Charlie Bird says he has been “blessed” with support for his charity work since he was diagnosed with motor neuron disease, describing it as “an incredible silver lining” from his terminal illness.
The veteran journalist celebrated the one-year anniversary of the Climb with Charlie fundraising event on Saturday with a 5km walk at the Papal Cross in Dublin’s Phoenix Park.
Bird was diagnosed with motor neuron disease in 2021, and last year, the former RTÉ broadcaster climbed Croagh Patrick to raise money for Pieta House and the Irish Motor Neurone Disease Association (IMNDA). Walks and climbs took place across Ireland and resulted in over €3.6 million being raised for the charities.
At the Phoenix Park event, Bird addressed the charity representatives, advocates, and friends as he asked people around the country to light a candle to show support for everyone with a terminal illness, for those fighting mental health illness and for the many others who are close to his heart.
“What I wanted to do to mark the anniversary is very simple. I want to continue to extend the hand of friendship to people,” he said.
He also thanked President Michael D Higgins for his support, and for lighting a candle in Áras an Uachtaráin in support of Climb with Charlie.
“Yes, my diagnosis of a terminal illness was very traumatic for me and my family, but the truth is that there has been an incredible silver lining as well. I have got to know the crucial work of many groups of charities,” Bird added.
“I keep repeating this, as long as I have a breath in my body, I am going to keep extending the hand of friendship. I have been blessed by the amount of support I have received from all over the country and abroad, and I want to thank those people by continuing to work hard for everyone.”
Master of ceremonies for the event was architect and television presenter Dermot Bannon, who spoke of how privileged he felt to be friends with Bird and his wife Claire Mould.
“Charlie chose to climb with people and to put in an effort, and stand beside it. The most important word in the whole Climb with Charlie was the word ‘with’, because he was and we were all with each other and together. It was an amazing experience last year and I’ll never forget it for the rest of my life and I am so thankful to be part of it,” Bannon said.
“Charlie, you are an incredible inspiration, not just for the amount of money, not just for the amount of work, but just getting us to reach out to each other and be kind to each other and to show acts of kindness and to think of each other.”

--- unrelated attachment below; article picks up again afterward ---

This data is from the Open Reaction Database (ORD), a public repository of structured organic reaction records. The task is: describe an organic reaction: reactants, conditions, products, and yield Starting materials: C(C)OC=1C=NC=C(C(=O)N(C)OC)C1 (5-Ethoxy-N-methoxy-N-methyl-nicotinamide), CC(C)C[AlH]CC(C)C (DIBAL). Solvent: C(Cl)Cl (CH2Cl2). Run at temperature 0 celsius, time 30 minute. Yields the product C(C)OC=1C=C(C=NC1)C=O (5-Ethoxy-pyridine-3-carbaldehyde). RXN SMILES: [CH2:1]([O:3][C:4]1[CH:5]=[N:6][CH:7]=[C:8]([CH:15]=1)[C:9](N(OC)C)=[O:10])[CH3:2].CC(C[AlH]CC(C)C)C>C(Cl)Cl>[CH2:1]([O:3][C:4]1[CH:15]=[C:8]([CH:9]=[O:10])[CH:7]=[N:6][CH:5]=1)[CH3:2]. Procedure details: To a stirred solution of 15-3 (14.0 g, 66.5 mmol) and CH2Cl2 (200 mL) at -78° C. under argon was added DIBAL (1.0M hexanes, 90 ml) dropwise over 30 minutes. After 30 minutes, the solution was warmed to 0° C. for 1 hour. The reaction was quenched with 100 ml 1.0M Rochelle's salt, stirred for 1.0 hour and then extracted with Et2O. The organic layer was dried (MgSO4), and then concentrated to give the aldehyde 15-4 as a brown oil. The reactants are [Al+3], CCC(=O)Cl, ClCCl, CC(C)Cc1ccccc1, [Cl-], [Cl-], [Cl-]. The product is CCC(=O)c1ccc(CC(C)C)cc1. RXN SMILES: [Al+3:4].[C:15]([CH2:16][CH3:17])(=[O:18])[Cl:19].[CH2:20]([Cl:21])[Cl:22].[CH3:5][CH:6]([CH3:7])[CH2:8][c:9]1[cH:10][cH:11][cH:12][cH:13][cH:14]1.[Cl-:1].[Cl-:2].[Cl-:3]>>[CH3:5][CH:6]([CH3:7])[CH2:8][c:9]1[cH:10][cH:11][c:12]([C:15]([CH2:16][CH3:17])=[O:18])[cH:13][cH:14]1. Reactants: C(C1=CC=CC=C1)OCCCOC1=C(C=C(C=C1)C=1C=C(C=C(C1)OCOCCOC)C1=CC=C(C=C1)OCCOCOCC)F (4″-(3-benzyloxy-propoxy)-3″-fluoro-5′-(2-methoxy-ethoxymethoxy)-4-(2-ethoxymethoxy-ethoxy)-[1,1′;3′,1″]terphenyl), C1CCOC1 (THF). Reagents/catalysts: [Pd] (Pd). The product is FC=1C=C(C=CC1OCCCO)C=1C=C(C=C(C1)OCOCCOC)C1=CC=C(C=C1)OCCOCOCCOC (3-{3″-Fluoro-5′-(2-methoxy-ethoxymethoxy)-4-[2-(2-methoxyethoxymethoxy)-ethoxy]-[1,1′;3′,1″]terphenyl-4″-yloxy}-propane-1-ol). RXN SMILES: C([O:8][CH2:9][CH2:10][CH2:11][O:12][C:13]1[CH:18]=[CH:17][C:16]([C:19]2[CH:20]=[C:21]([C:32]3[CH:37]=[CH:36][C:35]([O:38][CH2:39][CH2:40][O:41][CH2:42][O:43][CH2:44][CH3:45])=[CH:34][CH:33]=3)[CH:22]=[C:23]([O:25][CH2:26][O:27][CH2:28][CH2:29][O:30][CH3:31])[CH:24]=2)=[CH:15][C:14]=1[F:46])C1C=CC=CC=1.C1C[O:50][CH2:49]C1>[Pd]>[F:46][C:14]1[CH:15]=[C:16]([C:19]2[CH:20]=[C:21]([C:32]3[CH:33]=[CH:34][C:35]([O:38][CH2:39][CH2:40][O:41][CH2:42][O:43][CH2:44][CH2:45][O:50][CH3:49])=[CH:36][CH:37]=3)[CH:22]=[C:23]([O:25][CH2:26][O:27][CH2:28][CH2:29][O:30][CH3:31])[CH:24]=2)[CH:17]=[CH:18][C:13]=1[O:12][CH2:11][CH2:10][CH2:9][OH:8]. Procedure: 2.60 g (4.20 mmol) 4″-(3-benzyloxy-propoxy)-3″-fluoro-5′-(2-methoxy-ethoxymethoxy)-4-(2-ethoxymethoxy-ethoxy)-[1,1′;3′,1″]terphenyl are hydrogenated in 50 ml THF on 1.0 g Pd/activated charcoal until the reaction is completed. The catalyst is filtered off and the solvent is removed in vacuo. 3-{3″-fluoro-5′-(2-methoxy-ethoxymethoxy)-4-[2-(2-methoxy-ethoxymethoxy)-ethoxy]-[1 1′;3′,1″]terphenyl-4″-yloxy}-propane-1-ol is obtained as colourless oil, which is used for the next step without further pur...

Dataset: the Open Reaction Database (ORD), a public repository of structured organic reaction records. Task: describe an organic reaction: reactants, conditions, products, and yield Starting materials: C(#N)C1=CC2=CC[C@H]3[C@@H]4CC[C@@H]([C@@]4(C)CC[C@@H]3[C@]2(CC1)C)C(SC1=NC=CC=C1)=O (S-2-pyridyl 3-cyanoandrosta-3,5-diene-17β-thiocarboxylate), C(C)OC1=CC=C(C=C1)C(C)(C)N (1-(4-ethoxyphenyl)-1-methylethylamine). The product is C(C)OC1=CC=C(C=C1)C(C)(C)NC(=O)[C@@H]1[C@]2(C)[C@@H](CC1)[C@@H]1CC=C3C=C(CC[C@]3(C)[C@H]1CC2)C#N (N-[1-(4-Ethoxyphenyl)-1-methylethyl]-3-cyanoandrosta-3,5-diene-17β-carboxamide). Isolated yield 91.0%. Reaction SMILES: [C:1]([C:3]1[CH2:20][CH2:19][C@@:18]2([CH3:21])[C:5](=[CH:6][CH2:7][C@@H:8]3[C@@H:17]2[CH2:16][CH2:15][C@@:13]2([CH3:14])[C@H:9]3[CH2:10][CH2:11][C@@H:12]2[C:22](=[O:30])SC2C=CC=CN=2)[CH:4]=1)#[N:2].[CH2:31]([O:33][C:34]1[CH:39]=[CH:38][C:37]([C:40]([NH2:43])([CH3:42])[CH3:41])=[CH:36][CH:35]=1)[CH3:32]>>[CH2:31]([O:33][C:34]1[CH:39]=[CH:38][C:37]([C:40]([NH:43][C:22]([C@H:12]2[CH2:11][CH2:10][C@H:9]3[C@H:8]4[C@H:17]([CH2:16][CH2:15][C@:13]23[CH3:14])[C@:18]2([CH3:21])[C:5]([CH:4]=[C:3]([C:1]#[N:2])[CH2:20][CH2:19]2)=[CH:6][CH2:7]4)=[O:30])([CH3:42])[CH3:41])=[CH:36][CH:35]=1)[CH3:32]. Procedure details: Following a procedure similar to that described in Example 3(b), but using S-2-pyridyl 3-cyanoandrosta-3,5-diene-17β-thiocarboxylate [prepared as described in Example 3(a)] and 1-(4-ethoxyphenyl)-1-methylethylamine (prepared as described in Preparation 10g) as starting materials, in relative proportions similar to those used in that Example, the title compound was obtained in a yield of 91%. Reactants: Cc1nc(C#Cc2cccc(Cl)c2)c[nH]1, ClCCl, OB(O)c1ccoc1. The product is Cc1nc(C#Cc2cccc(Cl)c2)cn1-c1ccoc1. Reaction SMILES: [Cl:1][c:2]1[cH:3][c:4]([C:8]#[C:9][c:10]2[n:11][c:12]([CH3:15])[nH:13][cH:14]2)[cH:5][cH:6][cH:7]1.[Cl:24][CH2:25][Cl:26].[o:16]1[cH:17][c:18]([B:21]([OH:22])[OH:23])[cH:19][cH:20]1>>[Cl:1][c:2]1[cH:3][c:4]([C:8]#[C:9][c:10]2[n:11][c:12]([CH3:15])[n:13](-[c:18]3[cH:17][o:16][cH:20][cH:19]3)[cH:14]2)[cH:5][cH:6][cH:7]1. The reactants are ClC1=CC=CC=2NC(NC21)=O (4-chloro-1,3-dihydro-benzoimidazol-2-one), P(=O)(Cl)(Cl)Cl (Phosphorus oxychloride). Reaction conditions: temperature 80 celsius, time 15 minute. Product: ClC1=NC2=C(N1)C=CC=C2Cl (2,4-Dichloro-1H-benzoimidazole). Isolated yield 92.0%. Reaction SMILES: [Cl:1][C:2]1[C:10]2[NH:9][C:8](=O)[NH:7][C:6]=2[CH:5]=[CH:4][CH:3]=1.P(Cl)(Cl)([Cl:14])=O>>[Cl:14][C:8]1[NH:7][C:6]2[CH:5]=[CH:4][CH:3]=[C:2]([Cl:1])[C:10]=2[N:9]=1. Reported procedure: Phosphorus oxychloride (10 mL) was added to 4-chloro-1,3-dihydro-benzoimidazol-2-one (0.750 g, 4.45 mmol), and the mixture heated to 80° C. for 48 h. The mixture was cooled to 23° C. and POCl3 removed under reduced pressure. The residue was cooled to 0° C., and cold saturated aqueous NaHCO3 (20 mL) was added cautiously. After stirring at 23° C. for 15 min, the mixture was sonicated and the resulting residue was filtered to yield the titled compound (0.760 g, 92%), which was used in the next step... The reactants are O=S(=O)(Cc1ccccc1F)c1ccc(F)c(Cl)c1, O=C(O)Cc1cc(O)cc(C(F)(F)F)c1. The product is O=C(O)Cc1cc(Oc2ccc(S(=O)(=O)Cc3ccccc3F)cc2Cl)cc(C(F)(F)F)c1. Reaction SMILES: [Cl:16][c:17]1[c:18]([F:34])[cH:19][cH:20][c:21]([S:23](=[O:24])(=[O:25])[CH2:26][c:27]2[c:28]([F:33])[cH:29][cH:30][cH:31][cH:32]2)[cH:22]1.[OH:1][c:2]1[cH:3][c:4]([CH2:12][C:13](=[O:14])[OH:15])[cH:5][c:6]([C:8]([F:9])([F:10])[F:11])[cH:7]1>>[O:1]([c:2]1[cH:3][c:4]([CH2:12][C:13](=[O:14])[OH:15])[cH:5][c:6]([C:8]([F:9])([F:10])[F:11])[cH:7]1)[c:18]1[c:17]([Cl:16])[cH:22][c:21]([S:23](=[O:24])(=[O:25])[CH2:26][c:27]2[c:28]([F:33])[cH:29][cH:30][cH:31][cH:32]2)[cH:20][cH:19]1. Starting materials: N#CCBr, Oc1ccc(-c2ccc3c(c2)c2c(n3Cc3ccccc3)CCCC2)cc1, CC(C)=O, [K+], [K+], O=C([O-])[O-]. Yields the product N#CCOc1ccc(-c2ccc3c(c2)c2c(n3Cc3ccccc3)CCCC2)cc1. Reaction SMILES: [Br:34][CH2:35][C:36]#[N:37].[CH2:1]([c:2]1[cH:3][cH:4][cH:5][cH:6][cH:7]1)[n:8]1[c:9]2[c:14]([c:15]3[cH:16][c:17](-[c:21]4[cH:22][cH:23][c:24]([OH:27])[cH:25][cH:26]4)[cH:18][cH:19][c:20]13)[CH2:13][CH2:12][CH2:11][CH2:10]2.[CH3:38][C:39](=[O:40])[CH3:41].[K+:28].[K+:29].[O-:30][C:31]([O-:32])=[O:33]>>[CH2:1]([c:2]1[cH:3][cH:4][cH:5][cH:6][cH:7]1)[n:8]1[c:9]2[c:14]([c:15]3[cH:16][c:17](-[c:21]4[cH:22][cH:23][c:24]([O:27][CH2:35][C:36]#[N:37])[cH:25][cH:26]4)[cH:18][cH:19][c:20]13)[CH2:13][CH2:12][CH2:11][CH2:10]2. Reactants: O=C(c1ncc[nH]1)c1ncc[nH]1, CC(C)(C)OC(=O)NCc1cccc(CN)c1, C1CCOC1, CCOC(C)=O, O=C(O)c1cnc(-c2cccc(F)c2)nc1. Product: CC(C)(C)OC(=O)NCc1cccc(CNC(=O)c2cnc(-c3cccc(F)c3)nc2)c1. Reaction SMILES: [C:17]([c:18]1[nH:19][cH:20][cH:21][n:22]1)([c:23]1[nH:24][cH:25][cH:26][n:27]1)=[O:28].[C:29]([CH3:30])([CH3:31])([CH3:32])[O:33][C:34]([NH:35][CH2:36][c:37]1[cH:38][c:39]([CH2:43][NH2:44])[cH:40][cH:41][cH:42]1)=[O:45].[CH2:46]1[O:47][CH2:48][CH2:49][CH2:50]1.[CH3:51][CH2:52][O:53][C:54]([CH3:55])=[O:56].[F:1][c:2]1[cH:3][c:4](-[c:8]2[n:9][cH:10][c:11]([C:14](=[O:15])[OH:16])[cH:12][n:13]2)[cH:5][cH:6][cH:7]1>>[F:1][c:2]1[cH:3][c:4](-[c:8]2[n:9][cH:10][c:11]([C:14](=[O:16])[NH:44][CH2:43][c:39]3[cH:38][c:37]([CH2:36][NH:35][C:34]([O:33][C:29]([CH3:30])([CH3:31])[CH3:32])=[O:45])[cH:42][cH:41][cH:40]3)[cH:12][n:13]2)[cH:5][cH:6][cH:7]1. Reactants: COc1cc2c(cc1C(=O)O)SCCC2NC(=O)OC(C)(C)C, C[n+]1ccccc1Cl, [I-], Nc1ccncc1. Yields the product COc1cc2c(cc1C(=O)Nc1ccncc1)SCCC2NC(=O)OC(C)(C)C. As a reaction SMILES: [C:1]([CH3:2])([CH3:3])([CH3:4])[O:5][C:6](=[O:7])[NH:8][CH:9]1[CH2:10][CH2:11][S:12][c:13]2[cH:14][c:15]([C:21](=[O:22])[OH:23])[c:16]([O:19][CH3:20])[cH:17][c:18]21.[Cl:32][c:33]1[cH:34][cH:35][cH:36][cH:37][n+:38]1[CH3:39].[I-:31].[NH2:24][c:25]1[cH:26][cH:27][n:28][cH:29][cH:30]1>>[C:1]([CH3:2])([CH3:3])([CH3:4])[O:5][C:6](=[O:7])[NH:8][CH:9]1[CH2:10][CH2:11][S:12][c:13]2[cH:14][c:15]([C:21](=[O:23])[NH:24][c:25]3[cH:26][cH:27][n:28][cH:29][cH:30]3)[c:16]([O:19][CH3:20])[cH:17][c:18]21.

Bird also lit five candles before the walk. One was in memory of Vicky Phelan, who was a good friend of his before she died in November of cervical cancer. The others were lit for everyone with a terminal illness, for anyone in a dark place, for frontline workers, and for the people of Ukraine.
Stephanie Manahan, chief executive officer of Pieta called Bird a “real national treasure.
“It’s really important for us to recognise that event this time last year, but, and more than that, to thank Charlie for the magnificent endeavours in raising really much needed funds for critical work that is carried out, life saving work that is carried out every day,” Ms Manahan said.
To honour Bird for the money that he raised last year, Pieta House dedicated a therapy room in their new location in Swords to him, calling it the Charlie Bird Therapy Room.
Director of nursing and services at the IMNDA Naomi Fitzgibbon referred to the “monumental day” that took place last year.
“I remember reading about it and listening to it and going, ‘What kind of impact is this going to have? It’s going to be incredible.’ It did so many things, it raised awareness for people with motor neuron disease and how they are living with it and the supports that they need,” Ms Fitzgibbon said.
“What we have been able to do with the funds that Charlie has raised is just incredible, it’s kind of nearly like the dream that we wanted, which is we now have a sixth nurse who is now able to provide that support, that care, that attention, that information for people and their families, and anybody who’s living with MND.”
Chief of Staff of the Irish Defence Forces Seán Clancy also spoke at the event, and said that it has been a “privilege” to know Charlie and “to be on this journey with him”.
Other charities and organisations which took part in the 5km walk included the Samaritans, family and friends of Vicky Phelan, Irish Guide Dogs for the Blind, Dogs Trust, frontline workers, Stardust families, Irish Wheelchair Association, and members of the LGBTQ+ community.